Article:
Cyclists install new trail that will ‘last for a long time’ at Ridgefield’s Pierrepont State Park

RIDGEFIELD — A group of local cyclists have come together to install a new trail at the Pierrepont State Park that would link the local section to nearby pathways and reduce danger in some parts.

Jeremiah Boobar, a director at Cannondale Bikes, and Mike Malwitz, president of the Fairfield County chapter of the New England Mountain Bike Association had been “kicking around” the idea of fixing up the trail for years but couldn’t find the time.

Boobar often travels for work and rides through the park when he’s home, but can never completely do so without getting off of his bike because some parts so steep and rocky.

So when the coronavirus pandemic freed up some of Boobar’s time, he thought, “I’m going to make Pierrepont rideable,” and began putting his idea into action.

“It’s part of our overall plan to make Pierrepont a better trail system,” Malwitz said. “If it weren’t for COVID and having more time on his hands, I don’t think it would have happened.”

Boobar drew up a plan and the two gathered about 30 volunteer cyclists to help them bring it to fruition. His plan called for creating the two-mile trail, remediating existing sections, organizing re-routes around perilous parts and repairing a rotting timber bridge.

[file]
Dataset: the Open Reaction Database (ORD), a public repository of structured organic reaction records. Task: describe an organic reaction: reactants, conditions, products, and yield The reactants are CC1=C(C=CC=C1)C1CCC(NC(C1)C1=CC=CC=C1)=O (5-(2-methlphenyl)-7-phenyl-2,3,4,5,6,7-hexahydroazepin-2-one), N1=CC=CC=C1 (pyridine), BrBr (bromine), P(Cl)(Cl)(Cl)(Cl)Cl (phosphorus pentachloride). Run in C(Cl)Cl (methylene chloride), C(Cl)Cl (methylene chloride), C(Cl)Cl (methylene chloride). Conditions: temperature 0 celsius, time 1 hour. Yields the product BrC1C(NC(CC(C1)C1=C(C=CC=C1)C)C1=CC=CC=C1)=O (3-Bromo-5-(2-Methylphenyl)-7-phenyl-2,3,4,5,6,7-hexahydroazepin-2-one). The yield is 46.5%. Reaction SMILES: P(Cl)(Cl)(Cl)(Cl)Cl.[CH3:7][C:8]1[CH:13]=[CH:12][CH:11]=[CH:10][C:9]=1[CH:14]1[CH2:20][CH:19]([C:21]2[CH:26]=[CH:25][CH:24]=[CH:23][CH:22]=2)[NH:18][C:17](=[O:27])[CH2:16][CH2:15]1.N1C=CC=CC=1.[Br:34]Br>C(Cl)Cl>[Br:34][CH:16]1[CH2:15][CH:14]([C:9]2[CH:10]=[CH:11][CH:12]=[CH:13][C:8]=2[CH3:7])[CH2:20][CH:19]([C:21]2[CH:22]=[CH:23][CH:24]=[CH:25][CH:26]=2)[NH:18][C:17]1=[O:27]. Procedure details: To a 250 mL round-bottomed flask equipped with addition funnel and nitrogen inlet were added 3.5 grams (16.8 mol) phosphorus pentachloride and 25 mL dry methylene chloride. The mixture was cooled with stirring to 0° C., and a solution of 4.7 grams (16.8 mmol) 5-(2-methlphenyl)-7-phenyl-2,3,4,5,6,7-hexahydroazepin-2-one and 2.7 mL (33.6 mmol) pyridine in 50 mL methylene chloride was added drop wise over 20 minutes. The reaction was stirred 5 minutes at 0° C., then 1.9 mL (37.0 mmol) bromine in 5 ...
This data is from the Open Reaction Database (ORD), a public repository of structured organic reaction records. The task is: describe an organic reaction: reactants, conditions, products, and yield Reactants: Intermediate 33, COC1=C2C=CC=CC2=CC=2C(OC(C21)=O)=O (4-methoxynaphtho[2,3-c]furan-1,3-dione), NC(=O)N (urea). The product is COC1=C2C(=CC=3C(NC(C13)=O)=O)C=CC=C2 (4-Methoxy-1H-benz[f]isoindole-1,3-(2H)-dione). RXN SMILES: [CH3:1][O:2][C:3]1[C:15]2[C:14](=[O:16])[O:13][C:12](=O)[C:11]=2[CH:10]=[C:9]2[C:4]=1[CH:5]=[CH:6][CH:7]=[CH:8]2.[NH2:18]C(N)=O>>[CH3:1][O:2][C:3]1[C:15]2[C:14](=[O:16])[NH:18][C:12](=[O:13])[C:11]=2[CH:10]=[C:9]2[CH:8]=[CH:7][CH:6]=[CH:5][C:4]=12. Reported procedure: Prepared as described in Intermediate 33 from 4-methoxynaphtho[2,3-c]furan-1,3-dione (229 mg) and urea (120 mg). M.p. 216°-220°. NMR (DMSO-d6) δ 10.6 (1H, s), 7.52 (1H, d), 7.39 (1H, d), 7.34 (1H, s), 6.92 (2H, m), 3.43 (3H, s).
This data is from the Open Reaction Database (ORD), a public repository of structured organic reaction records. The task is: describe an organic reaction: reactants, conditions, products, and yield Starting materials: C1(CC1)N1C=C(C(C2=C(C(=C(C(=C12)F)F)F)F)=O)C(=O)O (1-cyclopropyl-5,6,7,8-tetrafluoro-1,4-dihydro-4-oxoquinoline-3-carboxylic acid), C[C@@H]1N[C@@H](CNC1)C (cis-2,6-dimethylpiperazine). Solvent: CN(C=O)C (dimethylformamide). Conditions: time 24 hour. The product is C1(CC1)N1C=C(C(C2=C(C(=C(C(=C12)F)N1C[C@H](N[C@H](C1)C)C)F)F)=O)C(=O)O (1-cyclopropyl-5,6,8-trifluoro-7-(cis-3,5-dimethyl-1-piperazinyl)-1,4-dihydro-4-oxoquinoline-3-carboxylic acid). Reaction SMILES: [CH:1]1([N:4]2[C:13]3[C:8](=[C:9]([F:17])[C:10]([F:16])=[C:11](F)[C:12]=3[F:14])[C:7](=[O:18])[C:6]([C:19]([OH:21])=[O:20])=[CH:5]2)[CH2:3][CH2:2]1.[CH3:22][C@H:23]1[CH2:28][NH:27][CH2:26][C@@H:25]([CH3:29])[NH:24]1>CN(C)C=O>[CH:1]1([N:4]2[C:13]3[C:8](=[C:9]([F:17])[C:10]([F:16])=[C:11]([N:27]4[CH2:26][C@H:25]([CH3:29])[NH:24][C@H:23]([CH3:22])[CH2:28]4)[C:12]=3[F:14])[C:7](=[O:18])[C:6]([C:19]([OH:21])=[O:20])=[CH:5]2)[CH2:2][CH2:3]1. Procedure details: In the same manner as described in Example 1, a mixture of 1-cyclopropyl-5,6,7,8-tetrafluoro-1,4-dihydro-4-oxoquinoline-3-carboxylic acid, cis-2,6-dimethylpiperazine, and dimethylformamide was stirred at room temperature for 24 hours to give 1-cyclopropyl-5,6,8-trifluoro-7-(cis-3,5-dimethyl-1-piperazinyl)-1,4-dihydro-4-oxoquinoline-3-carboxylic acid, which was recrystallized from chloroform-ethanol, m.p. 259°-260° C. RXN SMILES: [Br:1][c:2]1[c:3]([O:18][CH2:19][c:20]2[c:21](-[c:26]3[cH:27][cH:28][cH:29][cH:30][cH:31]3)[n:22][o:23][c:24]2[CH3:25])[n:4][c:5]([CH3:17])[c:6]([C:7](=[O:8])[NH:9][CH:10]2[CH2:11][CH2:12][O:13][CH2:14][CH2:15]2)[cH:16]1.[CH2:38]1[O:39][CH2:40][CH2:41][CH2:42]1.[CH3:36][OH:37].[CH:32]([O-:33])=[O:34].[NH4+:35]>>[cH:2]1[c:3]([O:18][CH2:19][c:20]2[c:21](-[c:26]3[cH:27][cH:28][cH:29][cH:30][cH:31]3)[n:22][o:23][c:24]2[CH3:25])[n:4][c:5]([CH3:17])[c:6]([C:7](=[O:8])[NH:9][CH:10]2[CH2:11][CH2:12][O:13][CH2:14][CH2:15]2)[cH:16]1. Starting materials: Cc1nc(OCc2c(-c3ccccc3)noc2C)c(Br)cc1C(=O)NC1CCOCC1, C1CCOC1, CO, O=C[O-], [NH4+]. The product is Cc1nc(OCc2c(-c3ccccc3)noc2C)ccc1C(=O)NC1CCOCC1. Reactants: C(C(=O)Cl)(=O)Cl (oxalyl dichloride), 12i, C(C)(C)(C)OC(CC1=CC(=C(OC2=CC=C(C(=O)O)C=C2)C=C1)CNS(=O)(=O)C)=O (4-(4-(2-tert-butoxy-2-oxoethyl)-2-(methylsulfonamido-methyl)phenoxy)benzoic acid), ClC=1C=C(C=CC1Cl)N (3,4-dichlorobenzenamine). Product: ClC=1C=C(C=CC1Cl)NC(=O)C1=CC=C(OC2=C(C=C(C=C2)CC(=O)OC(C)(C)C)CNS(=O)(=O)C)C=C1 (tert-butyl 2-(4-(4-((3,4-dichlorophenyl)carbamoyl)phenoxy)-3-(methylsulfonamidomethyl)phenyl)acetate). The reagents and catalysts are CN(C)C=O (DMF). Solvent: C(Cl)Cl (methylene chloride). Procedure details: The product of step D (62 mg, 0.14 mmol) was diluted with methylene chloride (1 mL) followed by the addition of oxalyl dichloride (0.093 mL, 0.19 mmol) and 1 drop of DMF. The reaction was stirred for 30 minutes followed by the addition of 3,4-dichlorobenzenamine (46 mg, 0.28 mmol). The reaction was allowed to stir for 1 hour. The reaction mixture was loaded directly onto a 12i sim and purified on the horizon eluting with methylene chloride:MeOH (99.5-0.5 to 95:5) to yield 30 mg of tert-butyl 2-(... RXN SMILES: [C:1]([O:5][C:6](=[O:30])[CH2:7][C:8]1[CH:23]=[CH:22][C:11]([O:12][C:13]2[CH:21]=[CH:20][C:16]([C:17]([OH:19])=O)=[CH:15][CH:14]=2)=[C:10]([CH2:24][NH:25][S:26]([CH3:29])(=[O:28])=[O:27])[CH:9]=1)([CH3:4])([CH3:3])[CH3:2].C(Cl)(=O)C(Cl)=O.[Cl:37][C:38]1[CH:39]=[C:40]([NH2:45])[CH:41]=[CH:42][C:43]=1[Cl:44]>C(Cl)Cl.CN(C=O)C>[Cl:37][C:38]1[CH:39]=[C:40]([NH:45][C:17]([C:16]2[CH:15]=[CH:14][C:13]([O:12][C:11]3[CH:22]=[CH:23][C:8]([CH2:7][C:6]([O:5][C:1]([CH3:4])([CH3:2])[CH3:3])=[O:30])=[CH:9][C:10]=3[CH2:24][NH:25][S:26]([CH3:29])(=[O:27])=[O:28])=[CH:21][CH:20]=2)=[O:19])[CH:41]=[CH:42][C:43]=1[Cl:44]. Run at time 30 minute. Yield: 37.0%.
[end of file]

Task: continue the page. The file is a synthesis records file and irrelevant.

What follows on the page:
But before starting the physical labor, they needed to obtain approvals from the Ridgefield Conservation Commission and state Department of Energy and Environment, which they received.

Boobar said he thought working with both the state and local commission would be a “big hurdle,” but everyone was “open and helpful” to getting the work done.

Dave Cronin, a member of the conservation commission said his organization has worked with the bike association and similar groups in the past and that the collaboration helped alleviate “pressure” the commission faced from local bikers seeking newer and improved trails.

The crew started working on the trail in March and expects to complete the work by the fall.

The new trail has already been laid down, and the group just needs to finish sprucing up a couple of sections, as well as restore the bridge. Malwitz said the repairs were necessary because some areas along the trail had suffered serious erosion and could be “dangerous” to hikers.

“It’s been really positive feedback from the mountain bikers and hikers,” he said, remembering how a hiker once told them she had broken her ribs while walking along the trail several years back.

The volunteers mitigated hikers’ risk by making such sections less steep and removing rocks along the way. With the new aisle, the state park will connect to the Ives trail running through Ridgefield and Redding.

The trail connects to Hemlock Hills via Limestone Road and continues east until reaching the Wooster Mountain State Park.

The volunteers initially thought the installation would be a “substantial undertaking,” until they uncovered an old logging road that allowed them to build off of the old path rather than start from scratch.

Cronin said the group’s done “very good trail work.”

“They build trails that will last for a long time,” he said.